Kindergarten teachers arrested in Japan on allegations of abuse Japan

Police have arrested three teachers at a kindergarten in central Japan on suspicion that they routinely abused young children, including hitting them on the head, holding them upside down and locking them in a bathroom, in a case that sparked outrage and allegations triggered a cover-up.

Shizuoka Prefectural Police said they arrested three women on Sunday on suspicion of assaulting at least three children at a kindergarten in the town of Susono at the foot of Mount Fuji in June.

Susono Mayor Harukaze Murata told reporters Monday he had also filed a criminal complaint against the school’s principal, Toshihiko Sakurai, for allegedly covering up the abuse. He urged the police to expand their investigation.

In one case in June, one of the teachers is accused of holding a boy upside down. Another teacher punched a girl in the face, police said, and the third punched another boy on the head.

Their arrests followed a police search of the private school on Saturday in response to the city’s revelation last week of 15 alleged abuses between June and August.

The results of an internal investigation revealed that the three teachers routinely abused young children in their care, including slapping them on the face and head, forcing them to cry, threatening them with a utility knife, and berating the children, calling them “ugly” and ” called “fat”. locking them in a restroom or storage room, the city said.

Murata accused the principal of “covering up” the abuses by getting other teachers to sign a paper asking them to hide the problem and delaying an explanation from parents, citing his handling of the issue “disgusting”.

Susono Mayor Harukaze Murata (left) and Vice Mayor bow during a news conference in Susono on Monday. Photo: AP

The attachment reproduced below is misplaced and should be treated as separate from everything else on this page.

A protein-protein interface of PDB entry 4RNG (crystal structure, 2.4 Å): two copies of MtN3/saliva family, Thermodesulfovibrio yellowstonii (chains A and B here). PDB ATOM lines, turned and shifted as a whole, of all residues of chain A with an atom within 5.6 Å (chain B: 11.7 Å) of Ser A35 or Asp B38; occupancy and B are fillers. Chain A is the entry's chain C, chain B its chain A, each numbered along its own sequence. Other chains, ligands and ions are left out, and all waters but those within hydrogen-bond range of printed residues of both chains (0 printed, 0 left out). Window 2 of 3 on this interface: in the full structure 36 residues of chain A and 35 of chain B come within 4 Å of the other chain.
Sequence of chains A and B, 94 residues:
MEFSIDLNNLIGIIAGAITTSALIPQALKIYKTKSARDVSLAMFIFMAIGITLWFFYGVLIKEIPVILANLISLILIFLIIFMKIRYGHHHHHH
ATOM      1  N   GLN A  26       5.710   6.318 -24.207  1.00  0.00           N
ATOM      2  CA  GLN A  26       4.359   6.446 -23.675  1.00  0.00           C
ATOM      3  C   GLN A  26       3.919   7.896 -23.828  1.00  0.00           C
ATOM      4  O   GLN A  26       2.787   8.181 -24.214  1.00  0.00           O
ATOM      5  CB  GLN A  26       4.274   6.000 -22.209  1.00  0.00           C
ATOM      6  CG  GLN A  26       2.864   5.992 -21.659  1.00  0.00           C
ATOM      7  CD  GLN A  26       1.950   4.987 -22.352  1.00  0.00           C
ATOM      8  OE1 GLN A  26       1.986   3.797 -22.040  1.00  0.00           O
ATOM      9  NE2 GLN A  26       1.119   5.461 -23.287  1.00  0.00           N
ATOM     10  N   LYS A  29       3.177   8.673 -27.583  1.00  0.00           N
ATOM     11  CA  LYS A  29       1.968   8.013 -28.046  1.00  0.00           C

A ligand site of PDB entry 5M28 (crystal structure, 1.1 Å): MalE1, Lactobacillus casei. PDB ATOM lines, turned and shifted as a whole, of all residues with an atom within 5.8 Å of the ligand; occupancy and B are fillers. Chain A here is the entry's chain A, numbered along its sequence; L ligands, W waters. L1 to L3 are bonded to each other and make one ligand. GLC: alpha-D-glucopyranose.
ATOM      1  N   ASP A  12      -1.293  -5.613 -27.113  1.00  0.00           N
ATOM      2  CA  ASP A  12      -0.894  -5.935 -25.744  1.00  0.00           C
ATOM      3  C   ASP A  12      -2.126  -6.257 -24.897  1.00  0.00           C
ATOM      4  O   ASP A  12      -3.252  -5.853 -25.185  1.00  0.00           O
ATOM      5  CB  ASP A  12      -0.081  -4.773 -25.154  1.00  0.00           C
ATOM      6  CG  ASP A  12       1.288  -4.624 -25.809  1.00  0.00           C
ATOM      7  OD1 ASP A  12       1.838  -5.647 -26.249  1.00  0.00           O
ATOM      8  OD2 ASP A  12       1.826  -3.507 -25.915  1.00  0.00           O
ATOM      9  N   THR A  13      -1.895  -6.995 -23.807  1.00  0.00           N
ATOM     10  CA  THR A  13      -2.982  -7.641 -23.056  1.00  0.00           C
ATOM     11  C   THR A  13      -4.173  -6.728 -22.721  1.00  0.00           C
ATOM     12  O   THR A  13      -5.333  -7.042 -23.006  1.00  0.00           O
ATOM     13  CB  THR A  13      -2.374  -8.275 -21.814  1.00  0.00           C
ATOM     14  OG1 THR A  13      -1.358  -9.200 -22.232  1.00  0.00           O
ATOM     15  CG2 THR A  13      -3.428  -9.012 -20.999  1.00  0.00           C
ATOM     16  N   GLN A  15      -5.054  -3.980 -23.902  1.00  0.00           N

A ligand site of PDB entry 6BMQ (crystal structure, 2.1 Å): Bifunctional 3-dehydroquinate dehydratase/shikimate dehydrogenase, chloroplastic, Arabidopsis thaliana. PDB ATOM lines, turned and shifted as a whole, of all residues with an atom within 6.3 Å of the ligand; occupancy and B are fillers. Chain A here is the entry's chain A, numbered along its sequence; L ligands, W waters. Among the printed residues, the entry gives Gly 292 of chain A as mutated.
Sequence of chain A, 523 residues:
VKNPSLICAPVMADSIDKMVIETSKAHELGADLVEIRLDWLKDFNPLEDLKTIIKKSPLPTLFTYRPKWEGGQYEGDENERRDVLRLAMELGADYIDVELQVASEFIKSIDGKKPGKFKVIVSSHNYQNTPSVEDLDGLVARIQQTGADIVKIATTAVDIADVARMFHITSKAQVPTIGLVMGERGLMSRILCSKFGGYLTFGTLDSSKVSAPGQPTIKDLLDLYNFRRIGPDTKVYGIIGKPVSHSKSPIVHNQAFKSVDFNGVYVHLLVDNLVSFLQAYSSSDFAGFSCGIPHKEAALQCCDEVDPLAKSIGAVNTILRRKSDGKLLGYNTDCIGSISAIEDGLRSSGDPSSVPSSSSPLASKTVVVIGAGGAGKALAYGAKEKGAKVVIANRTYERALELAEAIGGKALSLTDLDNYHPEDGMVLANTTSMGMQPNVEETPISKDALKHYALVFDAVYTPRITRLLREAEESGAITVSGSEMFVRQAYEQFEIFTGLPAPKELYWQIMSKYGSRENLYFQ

The three teachers, all in their 30s, reportedly told investigators their treatment of the young children was “discipline,” while the principal said he only had the document signed to protect the privacy of those involved and denied trying to cover up the abuse.

The city has been publicly criticized for sitting on the case for more than three months since a whistleblower first came forward in mid-August to uncover “inappropriate” cases at the school. Murata said he takes the criticism seriously and will take a pay cut for two months while punishing three senior officials.

Separate investigations into possible abuse are underway in two other kindergartens.

In Sendai, northern Japan, officials are conducting an internal investigation after allegations that children were required to strip down to their underwear during mealtimes to avoid soiling their clothes. At another school in the northern city of Toyama, police are investigating teachers on suspicion of locking crying children in a storage facility or stabbing them in the back with a stick to order them to move.

Experts say kindergarten teachers are typically poorly paid and schools face chronic staff shortages and a tough work environment.

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